Every college football season there seems to be a prospect that comes out of nowhere to have a big season and shoot near the top of draft boards.   This season, the prospect that came from outside of the NFL radar came from the program that wasn’t on the college football radar when the 2017 season started.   Cornerback Mike Hughes was a major catalyst for this past season’s Cinderella team, the undefeated UCF Knights.  Hughes’ success probably even surprised his coaches and teammates as he played a prominent role in the team’s August 31 opener, despite the fact he didn’t even join the team until August 17th as a late transfer.

Hughes didn’t completely come out of nowhere, though.  He was a four-star recruit and rated the number 11 overall player in the state of North Carolina out of high school.  Hughes stayed in his home state to play for the University of North Carolina, where he saw the field in 11 games as a true freshman.  After a misdemeanor assault charge filed against him (and fellow 2018 draft prospect, MJ Stewart) in 2015, Hughes left Chapel Hill and went the junior college route in order to avoid sitting out a year.  After a first team Junior College All-America year at Garden City Community College, Hughes jumped back to Division One football at UCF.

Hughes is about average size for an NFL corner, listed at 5’11”, 191 pounds.  He is an explosive athlete with excellent speed and quickness.  His speed allowed him to run with any receiver he faced this season.  However, it was his ability in the return game that may be the factor that pushes him into the first day of the draft.   Most famously, Hughes kept UCF’s undefeated season alive in the American Athletic Conference championship game with a kickoff return touchdown in the final minute and a half.

Hughes is one of the rare college corners that have shown the ability to disrupt receivers at the line of scrimmage.  Hughes is physical in press coverage and doesn’t allow many free releases.  He relishes contact and loves to stick his nose in the outside run game.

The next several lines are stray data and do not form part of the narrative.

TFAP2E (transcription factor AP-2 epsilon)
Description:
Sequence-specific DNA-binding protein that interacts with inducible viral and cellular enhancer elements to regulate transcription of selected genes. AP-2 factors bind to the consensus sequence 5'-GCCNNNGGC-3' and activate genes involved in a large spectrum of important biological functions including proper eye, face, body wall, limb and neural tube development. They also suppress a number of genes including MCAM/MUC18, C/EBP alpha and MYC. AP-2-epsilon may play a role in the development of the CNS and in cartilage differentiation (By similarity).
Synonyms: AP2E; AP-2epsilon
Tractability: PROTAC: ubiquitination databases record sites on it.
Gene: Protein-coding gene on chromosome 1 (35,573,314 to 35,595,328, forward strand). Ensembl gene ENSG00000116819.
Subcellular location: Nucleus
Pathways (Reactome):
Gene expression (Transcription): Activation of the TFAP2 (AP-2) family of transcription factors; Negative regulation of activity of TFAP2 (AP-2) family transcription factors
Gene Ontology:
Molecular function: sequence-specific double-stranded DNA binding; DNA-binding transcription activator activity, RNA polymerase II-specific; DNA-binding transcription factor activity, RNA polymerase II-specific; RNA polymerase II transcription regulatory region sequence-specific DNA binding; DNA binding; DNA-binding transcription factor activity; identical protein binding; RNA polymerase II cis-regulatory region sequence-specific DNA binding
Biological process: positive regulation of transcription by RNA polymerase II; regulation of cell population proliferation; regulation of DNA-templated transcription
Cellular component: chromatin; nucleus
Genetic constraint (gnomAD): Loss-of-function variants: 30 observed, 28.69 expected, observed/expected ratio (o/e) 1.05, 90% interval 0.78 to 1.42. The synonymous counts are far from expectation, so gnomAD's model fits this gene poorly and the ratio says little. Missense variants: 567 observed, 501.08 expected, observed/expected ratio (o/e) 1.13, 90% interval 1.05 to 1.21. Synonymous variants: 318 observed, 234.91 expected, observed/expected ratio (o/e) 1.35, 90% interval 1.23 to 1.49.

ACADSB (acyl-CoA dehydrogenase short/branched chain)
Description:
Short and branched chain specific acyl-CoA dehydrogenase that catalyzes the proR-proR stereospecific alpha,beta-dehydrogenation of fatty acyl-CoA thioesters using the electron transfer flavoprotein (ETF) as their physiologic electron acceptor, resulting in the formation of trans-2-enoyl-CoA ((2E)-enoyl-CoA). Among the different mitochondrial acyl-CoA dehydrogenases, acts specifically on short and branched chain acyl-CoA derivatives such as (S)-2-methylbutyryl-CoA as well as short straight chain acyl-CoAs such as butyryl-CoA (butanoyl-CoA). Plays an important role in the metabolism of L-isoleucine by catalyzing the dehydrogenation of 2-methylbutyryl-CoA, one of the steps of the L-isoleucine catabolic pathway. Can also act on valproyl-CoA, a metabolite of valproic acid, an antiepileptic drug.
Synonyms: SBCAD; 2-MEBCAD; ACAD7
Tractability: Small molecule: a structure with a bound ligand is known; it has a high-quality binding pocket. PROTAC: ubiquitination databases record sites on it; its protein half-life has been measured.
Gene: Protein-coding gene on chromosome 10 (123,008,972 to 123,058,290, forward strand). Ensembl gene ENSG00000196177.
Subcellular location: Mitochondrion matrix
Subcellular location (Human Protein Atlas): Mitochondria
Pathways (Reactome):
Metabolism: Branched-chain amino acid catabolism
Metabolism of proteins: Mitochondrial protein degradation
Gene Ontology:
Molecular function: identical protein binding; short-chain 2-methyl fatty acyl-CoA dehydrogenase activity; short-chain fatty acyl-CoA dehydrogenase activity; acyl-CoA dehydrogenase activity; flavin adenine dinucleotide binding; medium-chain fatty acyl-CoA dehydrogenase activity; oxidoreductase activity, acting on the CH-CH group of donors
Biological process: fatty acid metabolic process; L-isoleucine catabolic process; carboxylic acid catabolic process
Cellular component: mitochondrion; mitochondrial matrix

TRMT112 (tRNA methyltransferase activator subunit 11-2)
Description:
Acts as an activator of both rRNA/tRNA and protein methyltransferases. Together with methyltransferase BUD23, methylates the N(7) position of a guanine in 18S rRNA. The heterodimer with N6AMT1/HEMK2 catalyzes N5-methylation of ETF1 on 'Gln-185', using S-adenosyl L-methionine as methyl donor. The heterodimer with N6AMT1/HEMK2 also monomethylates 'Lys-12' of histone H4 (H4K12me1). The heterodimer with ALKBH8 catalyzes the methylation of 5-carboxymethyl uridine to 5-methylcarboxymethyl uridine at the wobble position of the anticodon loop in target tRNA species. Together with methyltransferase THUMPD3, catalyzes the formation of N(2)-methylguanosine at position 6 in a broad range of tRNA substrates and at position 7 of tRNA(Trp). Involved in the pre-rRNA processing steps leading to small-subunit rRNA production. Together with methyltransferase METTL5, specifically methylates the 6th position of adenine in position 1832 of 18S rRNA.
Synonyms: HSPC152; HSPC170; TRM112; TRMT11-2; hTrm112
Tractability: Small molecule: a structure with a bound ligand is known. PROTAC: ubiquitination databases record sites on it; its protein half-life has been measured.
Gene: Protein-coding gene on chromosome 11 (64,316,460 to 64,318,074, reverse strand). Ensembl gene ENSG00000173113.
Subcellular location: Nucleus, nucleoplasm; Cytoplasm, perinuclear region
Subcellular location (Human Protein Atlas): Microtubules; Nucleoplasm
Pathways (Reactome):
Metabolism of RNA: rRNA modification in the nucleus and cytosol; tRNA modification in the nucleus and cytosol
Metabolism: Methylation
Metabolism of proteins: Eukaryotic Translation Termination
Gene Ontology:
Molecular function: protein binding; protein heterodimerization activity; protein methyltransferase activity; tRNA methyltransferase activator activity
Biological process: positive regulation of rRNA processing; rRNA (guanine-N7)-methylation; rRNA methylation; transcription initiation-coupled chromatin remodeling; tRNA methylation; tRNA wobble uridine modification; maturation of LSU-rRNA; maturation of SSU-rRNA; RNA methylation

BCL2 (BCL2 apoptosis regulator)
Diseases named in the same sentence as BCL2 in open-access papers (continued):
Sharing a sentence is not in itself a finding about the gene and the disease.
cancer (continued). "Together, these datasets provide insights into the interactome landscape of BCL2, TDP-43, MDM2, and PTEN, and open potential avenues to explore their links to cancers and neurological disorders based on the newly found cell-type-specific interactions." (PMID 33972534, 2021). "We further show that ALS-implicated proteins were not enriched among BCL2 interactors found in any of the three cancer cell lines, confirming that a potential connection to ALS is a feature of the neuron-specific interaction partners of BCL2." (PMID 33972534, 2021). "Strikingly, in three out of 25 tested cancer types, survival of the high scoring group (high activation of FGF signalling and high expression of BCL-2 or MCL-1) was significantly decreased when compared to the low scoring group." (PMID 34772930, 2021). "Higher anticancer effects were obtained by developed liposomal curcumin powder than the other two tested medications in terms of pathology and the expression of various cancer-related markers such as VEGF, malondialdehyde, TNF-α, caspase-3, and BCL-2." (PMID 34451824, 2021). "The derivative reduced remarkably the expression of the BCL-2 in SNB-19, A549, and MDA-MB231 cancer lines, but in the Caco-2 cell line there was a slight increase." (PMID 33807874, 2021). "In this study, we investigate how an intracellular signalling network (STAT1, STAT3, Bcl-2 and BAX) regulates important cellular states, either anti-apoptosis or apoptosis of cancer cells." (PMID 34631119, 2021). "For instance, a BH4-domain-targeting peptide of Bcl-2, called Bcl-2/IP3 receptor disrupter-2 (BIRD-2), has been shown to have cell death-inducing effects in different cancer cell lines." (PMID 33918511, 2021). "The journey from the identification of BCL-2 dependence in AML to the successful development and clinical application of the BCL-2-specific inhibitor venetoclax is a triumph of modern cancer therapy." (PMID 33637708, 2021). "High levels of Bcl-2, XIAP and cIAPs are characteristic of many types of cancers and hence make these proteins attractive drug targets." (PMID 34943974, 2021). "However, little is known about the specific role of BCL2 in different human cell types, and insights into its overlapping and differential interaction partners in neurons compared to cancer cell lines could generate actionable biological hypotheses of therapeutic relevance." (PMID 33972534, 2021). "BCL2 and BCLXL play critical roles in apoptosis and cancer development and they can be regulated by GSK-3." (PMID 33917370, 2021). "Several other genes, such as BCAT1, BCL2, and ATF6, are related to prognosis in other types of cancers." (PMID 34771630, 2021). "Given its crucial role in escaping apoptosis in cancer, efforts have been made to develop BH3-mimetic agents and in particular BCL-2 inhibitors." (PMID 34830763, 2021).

Hughes displays what may be the best hips in the draft class as he effortlessly flips them to stay with receivers who try to quickly change direction to create separation.

This is excellent footwork from Hughes.  He stays low in his backpedal, and because he stays so tight to the guy he’s covering, he foils the designed pick route coming from the inside receiver.

In these next two plays, Hughes shows off his repertoire in man coverage.  While he doesn’t jam the receivers of the line, he does show the ability to mirror their footwork, flip his hips to change direction, and then excellent ball skills to go get the ball in the air.

In both plays, Hughes plays the trail technique and stays in the receivers’ hip pockets before each pass is released.  Trailing the receivers allows Hughes to effectively take away the back shoulder throw.  But as the ball is in the air, he has the elite closing speed to pass the receiver and go make a play on the ball.

The negatives with Hughes tend to center around his lack of experience.  Hughes played a lot of man coverage, often on an island without safety help, so he doesn’t have a lot of time spent playing in the various zone defenses.  Teams could be concerned that Hughes is a one-year wonder, as 2017 was his only season starting at a major college program.  However, they shouldn’t be concerned about his level of competition.  Despite playing at an unheralded program, Hughes faced four games against three top draft eligible receivers.  Hughes more than held his own against SMU’s Courtland Sutton, Maryland’s DJ Moore, and twice against Memphis wide receiver, Anthony Miller.  He held Sutton to a season-low 9.2 yards per catch.  He returned his only pick-six after his closing speed forced a drop by Moore.  And he frustrated Miller with his physicality.

Many scouts feel that Hughes would be best served to “redshirt” as a rookie to learn NFL defensive schemes, while seeing the field as a team’s primary kick returner.  However, he’s competitive enough to come into camp as a third or fourth corner and work his way onto the field early as a rookie.  Hughes should slot somewhere at the end of the first round to the top of the second, giving him a great situation to either develop on a playoff caliber team or have a big impact as a starter for a lesser team.  Either way, some NFL team is getting one of the rare potential shutdown cornerbacks.

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